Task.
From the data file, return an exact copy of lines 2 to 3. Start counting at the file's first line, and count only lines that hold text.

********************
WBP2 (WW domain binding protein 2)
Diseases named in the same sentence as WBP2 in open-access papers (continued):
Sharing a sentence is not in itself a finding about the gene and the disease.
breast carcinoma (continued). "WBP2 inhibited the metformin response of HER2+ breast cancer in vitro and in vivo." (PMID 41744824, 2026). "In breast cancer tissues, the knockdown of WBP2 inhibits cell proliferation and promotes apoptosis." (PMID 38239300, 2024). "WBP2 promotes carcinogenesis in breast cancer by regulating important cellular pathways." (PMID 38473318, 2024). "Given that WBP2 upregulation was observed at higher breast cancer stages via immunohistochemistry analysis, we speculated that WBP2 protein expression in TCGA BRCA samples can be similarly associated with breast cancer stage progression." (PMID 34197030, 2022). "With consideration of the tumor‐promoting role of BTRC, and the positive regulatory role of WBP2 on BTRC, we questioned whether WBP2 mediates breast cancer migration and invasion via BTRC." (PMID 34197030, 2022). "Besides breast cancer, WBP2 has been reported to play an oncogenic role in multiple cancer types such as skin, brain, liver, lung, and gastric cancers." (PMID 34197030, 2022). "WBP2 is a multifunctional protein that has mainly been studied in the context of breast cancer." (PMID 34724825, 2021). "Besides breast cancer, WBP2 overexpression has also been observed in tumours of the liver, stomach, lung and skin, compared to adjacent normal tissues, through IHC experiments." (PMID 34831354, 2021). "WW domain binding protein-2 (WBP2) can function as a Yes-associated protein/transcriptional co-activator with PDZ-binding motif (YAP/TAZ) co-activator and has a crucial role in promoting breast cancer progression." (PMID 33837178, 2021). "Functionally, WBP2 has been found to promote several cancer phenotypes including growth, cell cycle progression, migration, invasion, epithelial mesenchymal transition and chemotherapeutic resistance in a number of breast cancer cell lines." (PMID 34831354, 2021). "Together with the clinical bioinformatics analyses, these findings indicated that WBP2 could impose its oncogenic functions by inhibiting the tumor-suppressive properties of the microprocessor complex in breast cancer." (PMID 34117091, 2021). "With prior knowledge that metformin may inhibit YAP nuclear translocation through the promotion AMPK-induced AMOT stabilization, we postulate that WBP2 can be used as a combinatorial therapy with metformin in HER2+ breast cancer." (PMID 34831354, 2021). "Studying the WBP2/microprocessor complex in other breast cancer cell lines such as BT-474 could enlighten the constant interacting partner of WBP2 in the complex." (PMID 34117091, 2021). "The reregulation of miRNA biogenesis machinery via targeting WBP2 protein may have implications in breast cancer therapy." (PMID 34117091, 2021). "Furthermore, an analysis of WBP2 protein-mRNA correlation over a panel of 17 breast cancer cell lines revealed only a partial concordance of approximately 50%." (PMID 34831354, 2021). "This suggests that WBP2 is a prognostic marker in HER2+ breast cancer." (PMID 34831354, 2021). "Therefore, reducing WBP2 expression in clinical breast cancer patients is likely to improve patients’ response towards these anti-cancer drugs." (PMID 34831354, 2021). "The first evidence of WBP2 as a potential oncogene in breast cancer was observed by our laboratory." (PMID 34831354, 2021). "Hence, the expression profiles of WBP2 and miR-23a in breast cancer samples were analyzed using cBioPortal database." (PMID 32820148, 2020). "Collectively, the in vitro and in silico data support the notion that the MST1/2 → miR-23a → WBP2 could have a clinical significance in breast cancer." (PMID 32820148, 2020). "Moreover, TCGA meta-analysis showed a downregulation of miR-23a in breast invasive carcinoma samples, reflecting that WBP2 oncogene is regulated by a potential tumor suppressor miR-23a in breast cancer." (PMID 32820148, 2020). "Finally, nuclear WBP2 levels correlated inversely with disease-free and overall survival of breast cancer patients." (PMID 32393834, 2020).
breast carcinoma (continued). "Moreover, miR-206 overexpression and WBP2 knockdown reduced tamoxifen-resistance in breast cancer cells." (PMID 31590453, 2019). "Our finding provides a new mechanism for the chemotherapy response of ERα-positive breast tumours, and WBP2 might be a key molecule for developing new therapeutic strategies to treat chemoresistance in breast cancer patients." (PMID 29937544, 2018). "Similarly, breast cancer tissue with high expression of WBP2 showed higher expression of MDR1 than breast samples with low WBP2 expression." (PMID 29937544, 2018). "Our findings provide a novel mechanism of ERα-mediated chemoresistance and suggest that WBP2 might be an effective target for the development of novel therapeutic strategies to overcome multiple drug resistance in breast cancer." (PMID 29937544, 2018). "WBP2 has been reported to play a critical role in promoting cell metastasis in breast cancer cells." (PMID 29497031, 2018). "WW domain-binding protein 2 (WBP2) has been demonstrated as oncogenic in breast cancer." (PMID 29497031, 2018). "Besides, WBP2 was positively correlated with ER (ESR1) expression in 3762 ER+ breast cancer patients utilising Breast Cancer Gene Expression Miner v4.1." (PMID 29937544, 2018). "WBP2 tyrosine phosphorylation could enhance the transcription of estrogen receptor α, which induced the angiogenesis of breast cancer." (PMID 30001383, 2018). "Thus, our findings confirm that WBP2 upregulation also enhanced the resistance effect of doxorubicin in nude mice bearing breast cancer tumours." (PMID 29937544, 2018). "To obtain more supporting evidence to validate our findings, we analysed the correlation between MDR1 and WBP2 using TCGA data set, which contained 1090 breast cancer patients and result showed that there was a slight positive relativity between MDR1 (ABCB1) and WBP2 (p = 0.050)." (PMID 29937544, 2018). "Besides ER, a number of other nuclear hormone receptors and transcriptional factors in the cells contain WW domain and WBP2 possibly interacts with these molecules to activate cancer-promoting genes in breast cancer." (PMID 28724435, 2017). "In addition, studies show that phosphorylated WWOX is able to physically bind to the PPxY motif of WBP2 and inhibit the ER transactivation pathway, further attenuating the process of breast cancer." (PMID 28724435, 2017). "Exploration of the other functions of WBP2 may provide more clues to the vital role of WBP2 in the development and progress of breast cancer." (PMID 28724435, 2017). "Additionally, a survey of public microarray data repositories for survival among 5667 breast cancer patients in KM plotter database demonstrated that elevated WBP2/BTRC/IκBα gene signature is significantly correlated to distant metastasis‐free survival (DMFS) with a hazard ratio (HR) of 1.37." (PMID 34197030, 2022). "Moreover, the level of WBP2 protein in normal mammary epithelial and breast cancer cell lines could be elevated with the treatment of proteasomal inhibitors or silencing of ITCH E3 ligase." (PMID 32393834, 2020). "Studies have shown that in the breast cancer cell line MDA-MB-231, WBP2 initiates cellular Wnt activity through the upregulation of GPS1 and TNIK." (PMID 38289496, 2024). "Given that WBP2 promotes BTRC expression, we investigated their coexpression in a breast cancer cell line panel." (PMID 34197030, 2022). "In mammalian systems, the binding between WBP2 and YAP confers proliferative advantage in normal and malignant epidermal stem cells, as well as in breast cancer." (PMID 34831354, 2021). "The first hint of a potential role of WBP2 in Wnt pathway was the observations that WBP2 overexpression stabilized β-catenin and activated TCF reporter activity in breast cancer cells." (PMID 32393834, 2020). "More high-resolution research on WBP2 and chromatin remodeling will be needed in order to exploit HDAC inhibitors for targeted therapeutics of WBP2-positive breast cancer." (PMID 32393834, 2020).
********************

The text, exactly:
Diseases named in the same sentence as WBP2 in open-access papers (continued):
Sharing a sentence is not in itself a finding about the gene and the disease.